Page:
How Technology Drives Today's Workplace
Last month, we joined Ryan Anderson, Vice President of Global Research and Insight at MillerKnoll, to gather insight into how technology is a driving factor in today’s workplace.
“What is our greatest takeaway as far as strengthening and “future proofing” technology for offices? That people’s personal technology – their laptops, phones, and tablets – are the heartbeat of their productivity. Accommodating those devices and extending the software used on them – video, digital whiteboarding, and beyond – in a wide variety of locations is the key to seamless hybrid spaces.”
Last month, we joined Ryan Anderson, Vice President of Global Research and Insight at MillerKnoll, to gather insight into how technology is a driving factor in today’s workplace. Particularly for hybrid workers, the need for workplace design that not only supports but leverages technology is the answer to many of the productivity and engagement questions the pandemic left us with. Ryan covered five foundational concepts for better utilizing technology in the workplace.
1. We can keep pace if we pay attention.
“Don’t be afraid of technology-it moves slower than we have heard,” noted Ryan.
Technology typically evolves over the course of conceptualization, adoption by wider society, a peak of expectations, then commercialization. If the technology is successful, it reaches a “plateau” of productivity that marks widespread use in the workplace. This can take up to 15 years, according to Ryan, so it is wise to watch and make investments when technologies begin to become adopted.
2. Hybrid work is an overdue response to distributed work. In reality, work has been spreading out across offices and beyond for the past 15 years.
Remote work strategies are a means of supporting distributed workforces, simply providing greater choice what location individuals work in – whether it is an office across the country or a home space.
3. Technology should support what is already in your employees pockets and homes.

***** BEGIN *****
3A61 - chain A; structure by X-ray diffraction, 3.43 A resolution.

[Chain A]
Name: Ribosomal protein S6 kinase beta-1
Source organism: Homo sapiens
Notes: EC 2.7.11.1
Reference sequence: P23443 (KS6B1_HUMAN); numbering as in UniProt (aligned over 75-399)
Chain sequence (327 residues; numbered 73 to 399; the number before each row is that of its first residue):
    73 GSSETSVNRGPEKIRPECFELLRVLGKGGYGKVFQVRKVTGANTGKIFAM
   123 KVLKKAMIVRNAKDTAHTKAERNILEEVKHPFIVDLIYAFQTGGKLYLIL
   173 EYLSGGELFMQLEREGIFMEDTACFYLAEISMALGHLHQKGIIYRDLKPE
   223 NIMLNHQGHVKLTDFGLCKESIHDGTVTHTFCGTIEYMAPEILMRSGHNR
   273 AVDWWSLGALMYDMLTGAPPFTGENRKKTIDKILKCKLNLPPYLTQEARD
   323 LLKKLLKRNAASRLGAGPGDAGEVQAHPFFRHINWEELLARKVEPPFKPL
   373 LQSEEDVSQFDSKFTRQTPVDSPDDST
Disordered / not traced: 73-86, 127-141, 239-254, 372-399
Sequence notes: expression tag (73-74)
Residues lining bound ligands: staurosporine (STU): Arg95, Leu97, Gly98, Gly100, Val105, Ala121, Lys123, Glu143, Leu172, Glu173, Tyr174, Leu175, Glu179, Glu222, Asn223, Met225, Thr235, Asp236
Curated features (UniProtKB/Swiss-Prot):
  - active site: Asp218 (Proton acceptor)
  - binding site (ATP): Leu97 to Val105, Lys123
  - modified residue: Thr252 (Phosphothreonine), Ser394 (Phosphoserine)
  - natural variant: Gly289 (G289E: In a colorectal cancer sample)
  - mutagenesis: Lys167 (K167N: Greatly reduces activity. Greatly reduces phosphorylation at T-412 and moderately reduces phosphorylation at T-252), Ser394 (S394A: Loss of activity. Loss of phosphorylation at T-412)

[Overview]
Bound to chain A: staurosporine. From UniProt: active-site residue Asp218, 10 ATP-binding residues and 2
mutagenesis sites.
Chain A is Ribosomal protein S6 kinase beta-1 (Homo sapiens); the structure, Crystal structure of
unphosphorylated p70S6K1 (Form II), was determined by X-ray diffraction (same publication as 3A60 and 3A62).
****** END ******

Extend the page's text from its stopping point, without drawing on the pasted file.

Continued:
Consumerization of technology has reshaped our work experience and expectation over the last decade with much more intuitive and simple options, while improving affordability and wider access. To be successful, your workspace should leverage what is available to consumers, and we should support personal devices, apps and software.
4. We need to rethink our idea of where collaboration happens beyond the traditional conference room.
Collaboration has, and continues to, evolve and include distributed work and the use of software platforms. Collaboration can be synchronous or not, and should take into consideration that the more distributed the team, the less synchronous the collaboration may be.
5. Physical workspaces still matter.
While there has been a rapid digitization of work, nimble workspaces will be successful if they retain the ability to leverage how individuals use their devices, while providing spaces that meet needs like social or community gatherings or quiet workspace – needs that can’t be met in a home environment. Let technology inform your space, such as designing for a digital screen to support technologies like Miro rather than a whiteboard.
Remote is not a location, but the untethering of work.
If your organization supports a remote work strategy, employees likely use a lot of spaces-including home and corporate office space. These spaces need to support and utilize mobile technology with power access, wifi, and surfaces and ergonomic support that are consistent with the intended work activity. Designing for a partially remote or hybrid team entails consideration for spaces that can support long duration, asynchronous collaboration and focused, productive work in a distraction free zone. This includes equipping outdoor spaces with power, wifi and the correct ergonomics to allow employees freedom of movement within your office.
Ryan also recommends looking beyond the traditional workstation and creating project rooms of varied sizes, outfitted with easily accessible wifi and power. Gone are the days of the mid-size conference room. Instead. Focus on smaller spaces or booths that allow for small or virtual meetings and large spaces for social events. These investments makes the office attractive for the necessary Zoom or Teams calls that have become commonplace in our workday.